Surgical techniques according to the type of fracture

Type of fracture

Approach

Bone sutures

Crucifixion

Mean time of immobilization (in days)

Neer

AST

PC

AL

2-Part

S

28

4

1

3

8

3-Part

ST

22

21

8

4

15

4-Part simple

A2

4

9

3

7

16

4-Part complex

A3

2

13

6

7

15

Head splitting

TAC

0

2

1

1

21

PC percutaneous, AL antero-lateral

Complication rates

We found that 11 of the 67 patients (16 %) demonstrated postoperative complications, including device removal. Four patients (6 %) displayed secondary displacements, including two patients within the 4-part complex group. Both of these cases were associated with osteonecrosis of the humeral heads and required device removal and total shoulder arthroplasty (one anatomical prosthesis and one reverse prosthesis). In addition, we observed a secondary displacement of a surgical neck fracture, which required device removal and acromioplasty. Finally, there was one displacement within the 3-part group that caused a malunion without functional impairment.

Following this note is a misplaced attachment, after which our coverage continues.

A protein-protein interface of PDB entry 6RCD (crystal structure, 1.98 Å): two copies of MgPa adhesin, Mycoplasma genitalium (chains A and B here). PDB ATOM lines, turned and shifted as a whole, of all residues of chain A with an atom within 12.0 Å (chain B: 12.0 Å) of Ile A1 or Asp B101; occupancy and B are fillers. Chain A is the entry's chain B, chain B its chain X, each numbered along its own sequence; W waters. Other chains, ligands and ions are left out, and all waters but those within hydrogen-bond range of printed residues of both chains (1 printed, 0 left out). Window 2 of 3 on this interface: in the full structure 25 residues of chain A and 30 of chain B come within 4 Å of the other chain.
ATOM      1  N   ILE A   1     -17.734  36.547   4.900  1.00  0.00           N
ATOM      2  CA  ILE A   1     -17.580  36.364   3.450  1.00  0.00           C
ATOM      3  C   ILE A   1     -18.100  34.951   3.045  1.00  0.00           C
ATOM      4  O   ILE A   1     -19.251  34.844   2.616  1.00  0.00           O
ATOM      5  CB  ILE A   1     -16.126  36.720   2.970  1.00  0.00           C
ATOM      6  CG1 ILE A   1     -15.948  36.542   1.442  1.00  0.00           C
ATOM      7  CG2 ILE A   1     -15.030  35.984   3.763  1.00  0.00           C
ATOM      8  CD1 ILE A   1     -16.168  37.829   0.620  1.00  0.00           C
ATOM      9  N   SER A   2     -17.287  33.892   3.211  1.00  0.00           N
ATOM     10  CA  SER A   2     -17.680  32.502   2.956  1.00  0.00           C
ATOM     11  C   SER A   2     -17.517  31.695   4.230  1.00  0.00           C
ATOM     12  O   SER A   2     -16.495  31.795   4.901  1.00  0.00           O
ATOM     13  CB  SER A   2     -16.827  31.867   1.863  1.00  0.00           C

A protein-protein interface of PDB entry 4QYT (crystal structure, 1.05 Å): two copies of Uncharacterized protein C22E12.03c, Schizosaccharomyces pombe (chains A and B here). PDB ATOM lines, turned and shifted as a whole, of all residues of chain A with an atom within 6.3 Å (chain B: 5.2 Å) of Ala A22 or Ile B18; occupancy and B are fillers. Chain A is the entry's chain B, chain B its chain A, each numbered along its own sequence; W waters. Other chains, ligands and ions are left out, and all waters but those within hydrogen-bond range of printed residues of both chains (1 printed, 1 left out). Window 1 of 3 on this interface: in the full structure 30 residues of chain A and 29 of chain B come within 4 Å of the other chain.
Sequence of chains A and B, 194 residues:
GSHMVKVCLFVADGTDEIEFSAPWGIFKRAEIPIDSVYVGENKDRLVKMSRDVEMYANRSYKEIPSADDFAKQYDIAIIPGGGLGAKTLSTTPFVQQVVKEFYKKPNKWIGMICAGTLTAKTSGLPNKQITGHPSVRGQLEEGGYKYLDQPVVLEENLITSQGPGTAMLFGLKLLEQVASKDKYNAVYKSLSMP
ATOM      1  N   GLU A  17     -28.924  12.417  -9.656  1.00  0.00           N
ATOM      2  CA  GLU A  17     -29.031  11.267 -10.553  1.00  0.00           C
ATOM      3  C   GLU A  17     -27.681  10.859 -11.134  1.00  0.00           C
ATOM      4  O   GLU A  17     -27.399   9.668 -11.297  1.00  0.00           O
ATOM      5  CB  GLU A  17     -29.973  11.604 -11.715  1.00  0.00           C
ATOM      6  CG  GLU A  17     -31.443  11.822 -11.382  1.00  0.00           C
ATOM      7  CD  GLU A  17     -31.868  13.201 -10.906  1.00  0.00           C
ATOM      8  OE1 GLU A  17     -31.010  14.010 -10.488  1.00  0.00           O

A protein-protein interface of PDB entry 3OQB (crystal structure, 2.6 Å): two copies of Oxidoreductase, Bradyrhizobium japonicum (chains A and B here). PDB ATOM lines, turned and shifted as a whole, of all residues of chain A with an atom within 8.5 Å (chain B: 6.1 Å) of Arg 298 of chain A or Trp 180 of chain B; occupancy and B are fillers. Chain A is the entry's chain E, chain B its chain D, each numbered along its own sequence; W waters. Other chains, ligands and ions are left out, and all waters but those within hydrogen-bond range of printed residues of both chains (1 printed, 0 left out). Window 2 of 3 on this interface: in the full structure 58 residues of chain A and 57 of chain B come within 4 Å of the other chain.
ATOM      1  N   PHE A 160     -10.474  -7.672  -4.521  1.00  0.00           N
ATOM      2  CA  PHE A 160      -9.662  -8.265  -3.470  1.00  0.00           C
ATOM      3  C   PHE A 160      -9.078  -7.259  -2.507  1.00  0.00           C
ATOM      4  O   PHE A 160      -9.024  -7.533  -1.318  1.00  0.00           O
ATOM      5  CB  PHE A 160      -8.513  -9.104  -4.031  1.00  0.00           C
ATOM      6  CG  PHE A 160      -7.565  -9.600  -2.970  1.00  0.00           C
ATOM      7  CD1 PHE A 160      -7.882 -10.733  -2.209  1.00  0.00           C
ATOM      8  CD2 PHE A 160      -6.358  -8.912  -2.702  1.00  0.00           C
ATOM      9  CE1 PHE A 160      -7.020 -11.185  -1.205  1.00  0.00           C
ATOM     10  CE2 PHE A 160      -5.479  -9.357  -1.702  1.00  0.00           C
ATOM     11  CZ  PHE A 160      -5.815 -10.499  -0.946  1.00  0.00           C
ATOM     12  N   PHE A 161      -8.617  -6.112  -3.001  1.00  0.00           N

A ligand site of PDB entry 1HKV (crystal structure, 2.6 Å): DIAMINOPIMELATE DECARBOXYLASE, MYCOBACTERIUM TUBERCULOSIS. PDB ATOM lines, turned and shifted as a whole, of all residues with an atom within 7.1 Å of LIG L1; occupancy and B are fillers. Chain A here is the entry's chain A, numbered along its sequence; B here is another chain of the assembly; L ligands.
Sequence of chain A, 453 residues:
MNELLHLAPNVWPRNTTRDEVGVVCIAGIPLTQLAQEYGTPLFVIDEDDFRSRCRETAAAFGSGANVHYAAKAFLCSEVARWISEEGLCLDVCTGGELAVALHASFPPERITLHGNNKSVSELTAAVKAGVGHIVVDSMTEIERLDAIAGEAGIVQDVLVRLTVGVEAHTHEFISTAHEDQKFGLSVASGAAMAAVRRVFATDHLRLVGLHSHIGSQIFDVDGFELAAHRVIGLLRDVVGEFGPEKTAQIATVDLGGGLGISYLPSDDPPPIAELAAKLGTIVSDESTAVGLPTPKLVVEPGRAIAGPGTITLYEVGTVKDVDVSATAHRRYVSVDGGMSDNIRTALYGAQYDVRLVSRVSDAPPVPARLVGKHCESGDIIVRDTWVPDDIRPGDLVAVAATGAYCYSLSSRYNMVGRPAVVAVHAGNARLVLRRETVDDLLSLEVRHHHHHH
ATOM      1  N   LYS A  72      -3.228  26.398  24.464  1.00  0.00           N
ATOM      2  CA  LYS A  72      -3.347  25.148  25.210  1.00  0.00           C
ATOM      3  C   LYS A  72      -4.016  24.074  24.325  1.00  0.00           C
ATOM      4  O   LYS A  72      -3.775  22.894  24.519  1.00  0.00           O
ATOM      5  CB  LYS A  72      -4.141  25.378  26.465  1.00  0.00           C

Furthermore, three cases of postoperative complex regional pain syndrome were recorded. One of these cases occurred within the 2-part group and was completely resolvable, showing a weighted Constant score of 100 % at final follow-up. The remaining two cases were in the 4-part complex group. The first had secondary displacement of the fracture and associated osteonecrosis of the proximal end of the humerus and enjoyed regression of the symptoms following placement of a reverse prosthesis. The second case had a weighted Constant score of 51 % at final follow-up.

In addition, we observed five cases of osteonecrosis of the humeral heads in the 4-part complex group. Two were associated with secondary displacement of fragments. Three patients underwent secondary arthroplasty (two reverse prostheses and one anatomical). One patient had the Telegraph nail removed and was waiting for a replacement. The last case of osteonecrosis was well tolerated (weighted Constant score of 83 %).